Little kids love me.  Little kids and little animals…could be my perfume.

Generally, I keep a respectful distance from animals I don’t know, and hope they’ll afford me the same courtesy. Same with small children, but often, it’s no use.

I’m the person who was sitting in an airport terminal one day, waiting for a plane, when a toddler walked over and said, “Pick me up?”

I did.

I’d just watched his dad tell him to sit in a chair and not move until he’d gotten coffee. I knew for sure that I didn’t want to hurt that kid, but wasn’t so sure about the strangers nearby.  So I picked him up, and waited with a boy on my hip until his dad came back.  The dad was cool about it, and didn’t chew me out like he could’ve for holding is son without parental permission.

I’m also the person who fell in love with a fox last summer because he kept following me around my yard.  No, he didn’t ask me to pick him up, but I surely did.

As it happens, my daughter loves  animals.  It is the pet/kid combo at it’s best.  Or worst. We go to pet stores, the humane society, or the petting zoo so she can spend time with animals.  And don’t let it be a baby something or ‘nother; you might find her teary eyed with joy.

gregory and lucky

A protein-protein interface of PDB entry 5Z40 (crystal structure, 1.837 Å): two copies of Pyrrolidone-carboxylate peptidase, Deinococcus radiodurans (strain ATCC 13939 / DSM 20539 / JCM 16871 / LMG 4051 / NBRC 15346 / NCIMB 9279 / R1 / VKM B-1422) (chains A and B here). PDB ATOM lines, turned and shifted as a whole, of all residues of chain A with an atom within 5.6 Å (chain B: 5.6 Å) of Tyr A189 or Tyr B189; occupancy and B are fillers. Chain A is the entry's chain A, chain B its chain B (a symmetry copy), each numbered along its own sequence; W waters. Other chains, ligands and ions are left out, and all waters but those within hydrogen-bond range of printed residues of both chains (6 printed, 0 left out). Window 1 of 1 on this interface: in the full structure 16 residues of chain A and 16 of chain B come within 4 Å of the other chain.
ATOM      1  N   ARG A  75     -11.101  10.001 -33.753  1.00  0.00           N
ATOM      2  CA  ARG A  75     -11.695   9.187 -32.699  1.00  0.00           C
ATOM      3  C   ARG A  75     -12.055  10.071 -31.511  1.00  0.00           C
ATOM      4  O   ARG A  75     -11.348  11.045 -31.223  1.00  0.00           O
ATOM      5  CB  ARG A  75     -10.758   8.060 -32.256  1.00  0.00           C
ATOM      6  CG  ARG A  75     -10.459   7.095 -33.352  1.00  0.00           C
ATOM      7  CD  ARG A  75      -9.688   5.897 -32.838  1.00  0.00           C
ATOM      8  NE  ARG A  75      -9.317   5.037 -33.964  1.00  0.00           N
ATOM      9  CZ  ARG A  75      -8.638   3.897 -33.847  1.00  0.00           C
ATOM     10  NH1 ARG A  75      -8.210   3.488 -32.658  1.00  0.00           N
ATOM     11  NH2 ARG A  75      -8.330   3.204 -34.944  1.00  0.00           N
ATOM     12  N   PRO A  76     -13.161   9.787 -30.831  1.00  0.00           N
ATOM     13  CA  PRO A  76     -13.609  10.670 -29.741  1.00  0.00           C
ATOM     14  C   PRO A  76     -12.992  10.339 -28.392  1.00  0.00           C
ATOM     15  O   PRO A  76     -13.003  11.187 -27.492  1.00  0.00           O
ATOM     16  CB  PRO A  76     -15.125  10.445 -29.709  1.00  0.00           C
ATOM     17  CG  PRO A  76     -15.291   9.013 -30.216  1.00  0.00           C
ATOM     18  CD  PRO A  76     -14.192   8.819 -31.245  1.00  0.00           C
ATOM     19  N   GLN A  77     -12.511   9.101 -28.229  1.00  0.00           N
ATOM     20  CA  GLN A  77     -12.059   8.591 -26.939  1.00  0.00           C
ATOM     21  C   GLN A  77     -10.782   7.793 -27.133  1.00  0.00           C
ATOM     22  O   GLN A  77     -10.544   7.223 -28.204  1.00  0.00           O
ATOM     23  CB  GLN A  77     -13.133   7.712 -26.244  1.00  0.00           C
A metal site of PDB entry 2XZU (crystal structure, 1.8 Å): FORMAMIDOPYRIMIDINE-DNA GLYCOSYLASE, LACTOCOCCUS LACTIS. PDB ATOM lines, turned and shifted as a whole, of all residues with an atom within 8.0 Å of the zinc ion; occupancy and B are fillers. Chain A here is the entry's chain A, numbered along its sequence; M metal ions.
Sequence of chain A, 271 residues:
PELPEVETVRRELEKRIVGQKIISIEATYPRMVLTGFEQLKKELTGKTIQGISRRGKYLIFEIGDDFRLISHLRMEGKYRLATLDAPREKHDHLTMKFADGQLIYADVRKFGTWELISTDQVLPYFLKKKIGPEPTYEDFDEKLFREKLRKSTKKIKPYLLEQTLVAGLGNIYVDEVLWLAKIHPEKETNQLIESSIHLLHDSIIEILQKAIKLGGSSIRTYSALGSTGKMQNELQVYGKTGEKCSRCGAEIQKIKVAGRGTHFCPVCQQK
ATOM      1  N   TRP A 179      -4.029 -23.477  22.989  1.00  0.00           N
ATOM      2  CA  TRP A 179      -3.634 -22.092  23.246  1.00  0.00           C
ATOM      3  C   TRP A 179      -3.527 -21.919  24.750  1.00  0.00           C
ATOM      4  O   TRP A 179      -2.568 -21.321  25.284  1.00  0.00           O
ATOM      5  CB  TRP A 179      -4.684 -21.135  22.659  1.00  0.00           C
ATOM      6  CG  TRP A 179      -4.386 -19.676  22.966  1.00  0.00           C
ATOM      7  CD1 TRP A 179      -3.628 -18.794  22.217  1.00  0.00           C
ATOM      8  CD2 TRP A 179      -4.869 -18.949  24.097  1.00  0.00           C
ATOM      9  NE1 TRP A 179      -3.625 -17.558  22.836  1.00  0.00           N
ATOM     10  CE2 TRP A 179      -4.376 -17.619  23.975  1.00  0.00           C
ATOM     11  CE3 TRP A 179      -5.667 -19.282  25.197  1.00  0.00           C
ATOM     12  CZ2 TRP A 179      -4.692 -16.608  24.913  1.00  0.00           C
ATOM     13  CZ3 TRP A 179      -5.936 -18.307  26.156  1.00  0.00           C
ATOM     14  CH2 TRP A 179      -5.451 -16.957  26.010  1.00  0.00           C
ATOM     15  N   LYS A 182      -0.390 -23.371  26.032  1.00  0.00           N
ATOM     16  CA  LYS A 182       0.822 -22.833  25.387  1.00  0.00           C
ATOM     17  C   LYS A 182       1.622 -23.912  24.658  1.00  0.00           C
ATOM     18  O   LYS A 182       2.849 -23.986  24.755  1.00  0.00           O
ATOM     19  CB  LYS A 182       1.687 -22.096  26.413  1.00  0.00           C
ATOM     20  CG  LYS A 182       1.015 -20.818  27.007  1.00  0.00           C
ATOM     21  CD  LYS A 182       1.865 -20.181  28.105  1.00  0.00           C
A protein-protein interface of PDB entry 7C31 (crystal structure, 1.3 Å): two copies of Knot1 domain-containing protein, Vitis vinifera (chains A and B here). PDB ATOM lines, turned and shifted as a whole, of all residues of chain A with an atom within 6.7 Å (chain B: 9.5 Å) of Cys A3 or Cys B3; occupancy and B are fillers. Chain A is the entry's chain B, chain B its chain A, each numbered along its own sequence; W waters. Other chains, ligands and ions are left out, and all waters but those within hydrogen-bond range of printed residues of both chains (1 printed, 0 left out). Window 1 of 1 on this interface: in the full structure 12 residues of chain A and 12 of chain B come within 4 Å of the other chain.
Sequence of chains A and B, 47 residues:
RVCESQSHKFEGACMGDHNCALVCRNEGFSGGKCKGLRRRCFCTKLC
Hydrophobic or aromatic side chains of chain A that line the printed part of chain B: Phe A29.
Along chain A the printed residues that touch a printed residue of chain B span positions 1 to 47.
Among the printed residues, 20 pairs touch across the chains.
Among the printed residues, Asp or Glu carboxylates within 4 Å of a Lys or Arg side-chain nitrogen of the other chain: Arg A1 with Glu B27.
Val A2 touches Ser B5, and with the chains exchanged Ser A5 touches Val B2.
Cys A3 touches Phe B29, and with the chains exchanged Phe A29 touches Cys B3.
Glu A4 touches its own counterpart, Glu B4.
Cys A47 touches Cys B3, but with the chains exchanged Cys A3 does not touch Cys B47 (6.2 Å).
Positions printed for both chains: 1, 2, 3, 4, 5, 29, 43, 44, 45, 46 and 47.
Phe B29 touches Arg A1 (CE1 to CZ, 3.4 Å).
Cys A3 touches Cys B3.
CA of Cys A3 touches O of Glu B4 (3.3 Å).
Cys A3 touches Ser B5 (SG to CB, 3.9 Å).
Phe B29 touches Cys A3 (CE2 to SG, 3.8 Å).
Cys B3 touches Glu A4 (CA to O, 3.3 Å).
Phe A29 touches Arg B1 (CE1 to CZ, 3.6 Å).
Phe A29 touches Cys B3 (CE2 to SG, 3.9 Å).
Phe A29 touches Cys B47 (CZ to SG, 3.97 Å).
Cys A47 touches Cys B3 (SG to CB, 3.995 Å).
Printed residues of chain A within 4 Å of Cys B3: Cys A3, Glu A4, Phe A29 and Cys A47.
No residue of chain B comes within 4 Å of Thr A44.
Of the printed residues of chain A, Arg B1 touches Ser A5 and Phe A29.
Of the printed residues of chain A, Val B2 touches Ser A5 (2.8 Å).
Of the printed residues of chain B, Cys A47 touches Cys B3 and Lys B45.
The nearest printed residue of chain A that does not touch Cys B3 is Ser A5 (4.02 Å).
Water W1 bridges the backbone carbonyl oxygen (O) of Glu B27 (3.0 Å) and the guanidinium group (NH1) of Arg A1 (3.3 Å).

The last time there was a day off school, my girl suggested we stop by the Humane Society to see if there were any puppies around.  Baby animal, kid… I’m sure you can imagine where this story might go.  I had a clump of tissues handy for the waterworks, so we went inside.

We were able to visit one, and the moment that puppy climbed into my kid’s lap, I knew we were both lost.  They hugged and kissed as though they were long lost friends. My daughter looked deep into the dogs’ eyes, then asked me, “Is she a baby?”


“Does she need my help?”

“She needs for someone to give her a home.  I don’t think it’s us.  Remember we pinkie promised, before we came in, that nobody was coming home with us?”

My girl sighed, and she stood up to leave without complaint after they’d played for a while.  But we both left thinking about her, that puppy.  And, you guessed it, we went back for her.

My daughter named her Lucky Dog, after her favorite hot dog cart in New Orleans, but we just call her Lucky.  She will be far too big to be a lap dog for much longer, but the girl sees to it that her puppy is rocked to sleep every night and last night she told me, as the puppy drifted off, “I’m the lucky one.”

Asha rocks lucky to sleep

She is right, in a little kid and puppy dog kind of way.

Sometimes, another living thing will ask for your help, some shelter and maybe house training while they figure out how to make the best of their lives.  I get that.  But it’s not only the receiver of the help who figures things out, it’s also the helper.

So, when I’m sitting here at my desk, with 19 pounds of snoring puppy resting on my feet, I can only say thanks.

Thanks, amen.

About thanks amen

Michelle is an artist from Milwaukee, Wisconsin whose professional experience spans working as an educator, nonprofit executive, and consultant. She has a fear of clowns and pecans, and works every day to listen at least twice as much as she talks.
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2 Responses to Lucky

  1. David L. Bingenheimer says:

    Great story Michelle

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